Water thoroughly, then only sparingly once the soil dries out.
It will take around 10 months for your plants to mature, so consider succession planting a crop on your kitchen windowsill, to keep you in steady supply.
Microgreens are baby herbs and vegetables that are harvested while they are still tiny seedlings. They make a lovely addition to salads and sandwiches, and can also be used as a garnish to main meals.
These flavorsome seedlings are packed with nutrients, containing more concentrated doses of vitamins, minerals, and antioxidants than fully grown vegetables.
Microgreens contribute to improved gut health, lower cholesterol, lower blood pressure, and could potentially help to ease chronic diseases.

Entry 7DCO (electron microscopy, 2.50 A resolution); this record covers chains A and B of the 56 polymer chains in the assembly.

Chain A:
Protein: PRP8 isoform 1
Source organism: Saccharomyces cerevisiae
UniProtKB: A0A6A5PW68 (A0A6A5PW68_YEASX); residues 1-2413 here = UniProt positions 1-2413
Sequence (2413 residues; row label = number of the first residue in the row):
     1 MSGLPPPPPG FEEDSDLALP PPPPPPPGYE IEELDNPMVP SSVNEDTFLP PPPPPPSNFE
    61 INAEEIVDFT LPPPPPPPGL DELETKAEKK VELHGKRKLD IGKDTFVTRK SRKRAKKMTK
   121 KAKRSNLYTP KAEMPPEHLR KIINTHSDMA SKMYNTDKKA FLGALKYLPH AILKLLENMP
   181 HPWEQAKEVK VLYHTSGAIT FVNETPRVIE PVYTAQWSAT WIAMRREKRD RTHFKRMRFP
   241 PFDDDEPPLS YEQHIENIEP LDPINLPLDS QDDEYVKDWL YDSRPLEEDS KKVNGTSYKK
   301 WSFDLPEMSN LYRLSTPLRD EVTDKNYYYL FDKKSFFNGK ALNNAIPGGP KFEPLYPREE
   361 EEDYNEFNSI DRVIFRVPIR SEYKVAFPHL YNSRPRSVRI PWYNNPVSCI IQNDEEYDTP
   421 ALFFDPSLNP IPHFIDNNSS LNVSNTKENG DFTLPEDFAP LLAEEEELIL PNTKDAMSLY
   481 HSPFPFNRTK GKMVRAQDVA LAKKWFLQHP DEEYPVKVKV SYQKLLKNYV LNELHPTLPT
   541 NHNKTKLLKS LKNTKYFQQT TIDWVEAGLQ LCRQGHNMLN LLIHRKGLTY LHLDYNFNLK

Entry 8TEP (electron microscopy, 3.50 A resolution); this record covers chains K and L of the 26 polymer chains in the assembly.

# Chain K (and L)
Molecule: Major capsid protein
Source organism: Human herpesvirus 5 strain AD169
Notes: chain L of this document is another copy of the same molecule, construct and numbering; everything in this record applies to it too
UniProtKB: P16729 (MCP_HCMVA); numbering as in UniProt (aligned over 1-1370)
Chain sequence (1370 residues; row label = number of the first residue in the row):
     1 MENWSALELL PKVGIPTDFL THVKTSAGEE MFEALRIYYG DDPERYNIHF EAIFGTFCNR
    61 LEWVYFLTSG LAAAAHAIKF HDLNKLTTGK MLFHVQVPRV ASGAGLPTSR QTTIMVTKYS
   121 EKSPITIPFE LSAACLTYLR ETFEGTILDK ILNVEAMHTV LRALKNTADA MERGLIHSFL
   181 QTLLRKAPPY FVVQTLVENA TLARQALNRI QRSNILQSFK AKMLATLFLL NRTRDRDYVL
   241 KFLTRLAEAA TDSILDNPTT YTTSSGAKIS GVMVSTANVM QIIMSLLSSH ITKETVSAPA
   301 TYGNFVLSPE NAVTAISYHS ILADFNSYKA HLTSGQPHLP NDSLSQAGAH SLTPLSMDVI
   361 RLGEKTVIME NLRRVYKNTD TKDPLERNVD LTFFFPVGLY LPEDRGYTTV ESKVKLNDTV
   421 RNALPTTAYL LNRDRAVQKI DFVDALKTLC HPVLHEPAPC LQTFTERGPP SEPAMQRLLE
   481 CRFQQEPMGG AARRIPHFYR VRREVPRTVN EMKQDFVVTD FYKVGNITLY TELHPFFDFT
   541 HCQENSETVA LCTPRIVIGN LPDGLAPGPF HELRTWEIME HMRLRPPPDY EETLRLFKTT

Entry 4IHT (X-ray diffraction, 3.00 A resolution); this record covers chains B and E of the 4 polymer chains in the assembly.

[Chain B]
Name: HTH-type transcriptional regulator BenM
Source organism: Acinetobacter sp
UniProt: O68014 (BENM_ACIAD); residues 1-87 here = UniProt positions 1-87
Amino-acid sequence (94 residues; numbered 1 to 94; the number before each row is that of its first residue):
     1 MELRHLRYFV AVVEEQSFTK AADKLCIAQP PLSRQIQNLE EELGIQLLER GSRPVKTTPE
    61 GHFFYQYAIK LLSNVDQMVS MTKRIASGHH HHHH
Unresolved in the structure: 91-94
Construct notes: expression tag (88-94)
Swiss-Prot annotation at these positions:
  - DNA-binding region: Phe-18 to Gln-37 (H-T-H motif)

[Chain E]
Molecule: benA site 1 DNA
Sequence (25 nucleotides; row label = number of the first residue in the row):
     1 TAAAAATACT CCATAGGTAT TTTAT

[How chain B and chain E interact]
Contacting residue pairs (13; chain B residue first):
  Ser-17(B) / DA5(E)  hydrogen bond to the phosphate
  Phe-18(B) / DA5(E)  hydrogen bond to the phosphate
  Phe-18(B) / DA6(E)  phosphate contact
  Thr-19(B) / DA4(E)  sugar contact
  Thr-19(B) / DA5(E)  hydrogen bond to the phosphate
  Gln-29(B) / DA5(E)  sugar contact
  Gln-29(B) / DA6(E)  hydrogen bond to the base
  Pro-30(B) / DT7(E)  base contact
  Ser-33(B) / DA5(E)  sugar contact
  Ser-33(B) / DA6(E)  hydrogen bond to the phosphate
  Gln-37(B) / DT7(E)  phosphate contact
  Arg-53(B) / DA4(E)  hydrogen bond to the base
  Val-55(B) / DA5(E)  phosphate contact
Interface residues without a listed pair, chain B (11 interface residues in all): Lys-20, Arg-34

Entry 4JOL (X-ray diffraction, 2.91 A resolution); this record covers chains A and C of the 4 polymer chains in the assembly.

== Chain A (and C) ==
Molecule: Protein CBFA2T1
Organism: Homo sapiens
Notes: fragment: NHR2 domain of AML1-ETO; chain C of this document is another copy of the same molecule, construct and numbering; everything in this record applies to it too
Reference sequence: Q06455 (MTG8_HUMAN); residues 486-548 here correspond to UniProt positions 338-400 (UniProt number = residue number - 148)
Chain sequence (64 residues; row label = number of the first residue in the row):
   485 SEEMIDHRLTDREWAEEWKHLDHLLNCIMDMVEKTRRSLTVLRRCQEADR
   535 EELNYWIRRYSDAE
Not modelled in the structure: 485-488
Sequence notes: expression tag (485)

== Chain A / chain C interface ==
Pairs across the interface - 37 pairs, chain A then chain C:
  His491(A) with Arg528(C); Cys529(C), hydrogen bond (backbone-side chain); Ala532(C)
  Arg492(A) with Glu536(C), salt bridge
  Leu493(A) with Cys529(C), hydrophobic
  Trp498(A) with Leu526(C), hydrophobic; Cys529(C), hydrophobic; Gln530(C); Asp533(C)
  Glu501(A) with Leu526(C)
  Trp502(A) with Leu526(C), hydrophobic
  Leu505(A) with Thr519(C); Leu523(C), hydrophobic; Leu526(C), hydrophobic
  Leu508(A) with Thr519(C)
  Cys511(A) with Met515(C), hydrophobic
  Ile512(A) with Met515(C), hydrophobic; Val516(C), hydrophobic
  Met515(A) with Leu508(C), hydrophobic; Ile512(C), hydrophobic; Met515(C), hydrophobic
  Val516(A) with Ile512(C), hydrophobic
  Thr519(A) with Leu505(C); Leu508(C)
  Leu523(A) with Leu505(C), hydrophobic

The good news is that growing them at home couldn’t be easier – or quicker. All you need is a seed tray filled with fine compost, and a packet of your chosen seeds.
You can use up leftover seed, but if you want to grow microgreens regularly, then it’s more cost-effective to purchase seed in bulk.
Sow your seeds thickly across the soil, cover with a fine layer of compost, then lightly water until damp.
Position the tray on a bright windowsill. Adding a plastic lid or bag to your tray will help the compost to retain moisture and speed up the process.
You can harvest your seedlings with scissors when they are 1-2” tall, which could take a few days or a few weeks.
Kale is a superstar of the vegetable garden. The leafy crop contains four times the vitamin C content and twice the selenium content of spinach (another superfood you can grow), and is also packed with other nutrients such as vitamin K, vitamin E, iron, calcium, and beta-carotene.
It supports the immune system, contributes to eye health, helps to regulate blood pressure, and could potentially reduce the risk of certain cancers.